It is known that many of the individuals mentioned within the dialogues written by Plato are historical figures that would have been known and would have interacted with Socrates. For example, Gorgias, as with his contemporary Protagoras, were each known to be Sophists and taught their own version of philosophy that is not remembered outside of Plato. Moreover, the various participants in the Symposium, including Alcibiades, were known for several exploits and are also documented in Plutarch’s lives. Moreover, General Nicias, who was featured in the Laches, has been documented separately by Thucydides throughout the work, History of the Peloponnesian War.7
These individuals are not merely characters made in a novel. Rather, it is likely that Plato formed the various dialogues based on the historical interactions of these men and Socrates. During the trial in 399 B.C.E., Socrates was already seventy years old. Plato was comparatively young and only around twenty-nine. The Athenian court heard the accusations against Socrates that Meletus, Lycon and Anytus brought, and, likely, even those individuals did not foresee the outcome of their actions.8
In the end, the court judged that Socrates, then well-known and now the most famous citizen of Athens ever to live, would be put to death. In the Apology, Plato presents the various charges against Socrates and how Socrates answered them. Because of this, we can examine this trial and its outcome now. Through this, we can contemplate the various decisions and seek to either reject or justify the outcome. This outcome follows from a series of historical events that led to this trial.
Before this, in 404 B.C.E., Athens had lost a prolonged war with the Spartan people. The Athenian alliance was growing in power, and the economic reach of the Athenian people was casting a shadow over the Spartan kingdom and its league. Twenty-seven years before this date, smarter and Athens started a series of bitter conflicts that Thucydides documented in his history. In all of these changes and the losses associated with constant warfare, Athens went through a series of political disturbances and changes.
Athens had remained a democratic city-state for over 100 years before these problems. However, warfare and the problems associated with prolonged conflict led to implementing an oligarchy that was overthrown and again replaced by another democratic system of rule. The people in this new government became anti-oligarchical and opposed aristocratic influences of all types. It was this democratic government and the will of the mob and the people that tried and executed Socrates.9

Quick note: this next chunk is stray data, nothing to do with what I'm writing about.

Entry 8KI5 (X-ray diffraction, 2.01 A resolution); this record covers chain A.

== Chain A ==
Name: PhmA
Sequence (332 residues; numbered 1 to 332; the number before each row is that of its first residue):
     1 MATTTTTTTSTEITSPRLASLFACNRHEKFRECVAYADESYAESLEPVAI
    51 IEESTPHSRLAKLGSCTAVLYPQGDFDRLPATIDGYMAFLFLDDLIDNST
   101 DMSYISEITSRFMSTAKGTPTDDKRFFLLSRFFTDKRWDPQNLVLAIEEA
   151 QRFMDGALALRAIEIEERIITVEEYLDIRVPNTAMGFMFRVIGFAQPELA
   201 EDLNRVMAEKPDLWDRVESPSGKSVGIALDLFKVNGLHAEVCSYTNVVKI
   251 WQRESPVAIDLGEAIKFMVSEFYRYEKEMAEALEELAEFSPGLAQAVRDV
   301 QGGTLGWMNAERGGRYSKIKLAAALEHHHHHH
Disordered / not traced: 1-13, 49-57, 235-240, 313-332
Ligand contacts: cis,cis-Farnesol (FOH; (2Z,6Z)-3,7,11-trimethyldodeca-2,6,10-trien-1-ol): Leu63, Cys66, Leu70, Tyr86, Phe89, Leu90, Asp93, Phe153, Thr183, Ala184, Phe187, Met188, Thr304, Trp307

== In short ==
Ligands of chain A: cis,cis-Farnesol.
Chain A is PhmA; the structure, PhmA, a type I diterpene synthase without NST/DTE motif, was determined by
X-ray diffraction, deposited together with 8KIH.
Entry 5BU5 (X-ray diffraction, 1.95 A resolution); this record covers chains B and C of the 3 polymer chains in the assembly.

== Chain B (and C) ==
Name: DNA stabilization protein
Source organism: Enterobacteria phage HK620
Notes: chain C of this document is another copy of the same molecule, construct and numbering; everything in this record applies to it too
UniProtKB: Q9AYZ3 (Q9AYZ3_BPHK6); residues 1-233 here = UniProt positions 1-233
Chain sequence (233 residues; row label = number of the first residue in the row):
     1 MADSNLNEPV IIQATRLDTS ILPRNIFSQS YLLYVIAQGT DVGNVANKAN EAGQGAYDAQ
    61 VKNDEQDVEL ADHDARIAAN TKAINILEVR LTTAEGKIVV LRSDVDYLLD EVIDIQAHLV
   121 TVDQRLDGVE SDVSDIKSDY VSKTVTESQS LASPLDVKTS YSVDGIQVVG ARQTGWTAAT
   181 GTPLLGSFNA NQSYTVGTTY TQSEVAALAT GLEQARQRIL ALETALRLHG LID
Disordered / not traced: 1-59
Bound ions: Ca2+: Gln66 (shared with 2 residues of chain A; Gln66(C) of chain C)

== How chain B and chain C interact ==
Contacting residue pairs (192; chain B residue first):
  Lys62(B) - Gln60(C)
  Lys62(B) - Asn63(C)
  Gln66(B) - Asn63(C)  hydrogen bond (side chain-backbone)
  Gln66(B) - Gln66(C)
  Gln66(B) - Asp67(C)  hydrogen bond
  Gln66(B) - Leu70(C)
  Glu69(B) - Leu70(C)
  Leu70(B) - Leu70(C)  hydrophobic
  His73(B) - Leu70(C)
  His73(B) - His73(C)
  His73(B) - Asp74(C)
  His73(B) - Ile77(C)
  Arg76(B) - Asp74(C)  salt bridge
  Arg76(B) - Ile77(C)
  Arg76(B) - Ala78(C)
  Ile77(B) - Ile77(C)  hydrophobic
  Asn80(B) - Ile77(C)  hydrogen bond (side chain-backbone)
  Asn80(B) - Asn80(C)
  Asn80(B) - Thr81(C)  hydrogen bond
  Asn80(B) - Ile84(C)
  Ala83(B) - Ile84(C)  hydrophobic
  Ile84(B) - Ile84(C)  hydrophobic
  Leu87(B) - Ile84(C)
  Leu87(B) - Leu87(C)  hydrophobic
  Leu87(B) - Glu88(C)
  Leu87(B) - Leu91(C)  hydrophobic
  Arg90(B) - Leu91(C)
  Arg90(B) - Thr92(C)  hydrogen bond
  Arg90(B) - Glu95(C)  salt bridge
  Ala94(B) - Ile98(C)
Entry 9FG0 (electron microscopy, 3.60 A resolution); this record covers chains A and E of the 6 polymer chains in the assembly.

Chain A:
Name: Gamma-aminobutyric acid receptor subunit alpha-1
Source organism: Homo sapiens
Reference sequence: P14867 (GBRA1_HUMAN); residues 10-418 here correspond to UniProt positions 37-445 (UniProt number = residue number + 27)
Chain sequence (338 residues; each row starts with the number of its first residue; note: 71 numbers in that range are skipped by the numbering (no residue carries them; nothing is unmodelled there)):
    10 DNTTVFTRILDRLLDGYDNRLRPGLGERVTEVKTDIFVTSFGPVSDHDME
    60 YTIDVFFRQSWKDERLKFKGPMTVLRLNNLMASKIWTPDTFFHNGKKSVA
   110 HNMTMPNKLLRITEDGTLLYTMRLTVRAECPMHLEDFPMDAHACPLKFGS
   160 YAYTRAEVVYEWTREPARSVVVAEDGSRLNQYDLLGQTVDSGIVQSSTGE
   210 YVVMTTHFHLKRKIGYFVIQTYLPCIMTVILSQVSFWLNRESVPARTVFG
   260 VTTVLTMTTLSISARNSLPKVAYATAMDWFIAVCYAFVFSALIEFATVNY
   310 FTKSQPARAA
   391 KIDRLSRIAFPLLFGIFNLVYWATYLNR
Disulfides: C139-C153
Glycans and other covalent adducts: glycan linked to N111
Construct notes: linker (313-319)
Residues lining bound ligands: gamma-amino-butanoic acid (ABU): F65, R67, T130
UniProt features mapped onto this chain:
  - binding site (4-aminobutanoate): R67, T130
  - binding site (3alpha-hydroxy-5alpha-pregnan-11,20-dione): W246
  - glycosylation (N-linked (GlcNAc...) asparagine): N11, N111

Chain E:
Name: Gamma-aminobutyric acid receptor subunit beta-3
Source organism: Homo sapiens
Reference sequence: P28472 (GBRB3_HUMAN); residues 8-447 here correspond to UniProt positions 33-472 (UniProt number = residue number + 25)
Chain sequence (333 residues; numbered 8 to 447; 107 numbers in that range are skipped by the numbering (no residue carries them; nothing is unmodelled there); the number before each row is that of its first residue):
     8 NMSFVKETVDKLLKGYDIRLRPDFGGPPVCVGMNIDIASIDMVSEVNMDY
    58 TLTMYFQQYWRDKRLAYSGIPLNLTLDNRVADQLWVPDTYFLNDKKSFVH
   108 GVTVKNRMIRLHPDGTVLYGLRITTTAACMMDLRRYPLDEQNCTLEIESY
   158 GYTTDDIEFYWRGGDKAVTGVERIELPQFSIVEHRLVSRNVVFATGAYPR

Socrates was believed to have supported the oligarchy and believed in an aristocratic rule. Yet, for all of this, the words of Plato show that Socrates was unwilling to commit injustice or to stymie his beliefs in any way, even if he was ordered to. This, however, remained whether we discuss any form of government, democratic, monarchical or oligarchy.
II. Should we obey an unjust law?
In referring to an “unjust law,” we reference some command or pronouncement designed to forbid us from engaging in just action. Many people will recognise the clearer example in opposing statutes and laws that discriminate against individuals for race or sex. There are many examples of laws that people consider to violate human rights, including those that stop consenting adults from engaging in certain acts, including imbuing drugs such as marijuana or laws that prohibit homosexual activities.
In the past, and continuing even today, some were conscientious objectors and did not believe that the government should compel them to go to war or even be drafted. Such pacifists may even oppose the collection of tax monies that are applied for military expenditures. In this, it is important to consider what a conscientious citizen should be doing in objecting to a law that that individual believes to be unjust or wrong. In this, some people believe that they should disobey the law. Therefore, it is necessary to consider whether reasons can exist for disobeying a law that we consider to be unjust or whether, as with Socrates, we accept the outcomes of our actions.
In this, Socrates did not believe in the court’s decision, yet he remained bound by its decision. In Athenian court processes, the defendant would put forth his argument as to why the jury should rule in their favour. Socrates defends himself and creates what would be expected to be a favourable view of his perspective of the truth. It is difficult to see anything but a tragedy in how Plato documents this trial. Moreover, the level of misunderstanding that the Athenian people hold is difficult to understand.10
We all have different opinions and weigh how we value law or even political decisions. Yet, finding a death penalty against Socrates is difficult to see as anything other than a major miscarriage of justice. Therefore, in reading this, it is important to consider our views on various topics and imagine what we would vote on that may be considered a miscarriage of justice either now or in the future. Socrates is indeed unyielding in his devotion to what he considers truth. In this end, he will not compromise even in the face of death:
Men of Athens, I honour and love you; but I shall obey God rather than you, and while I have life and strength, I shall never cease from the practice and teaching of philosophy.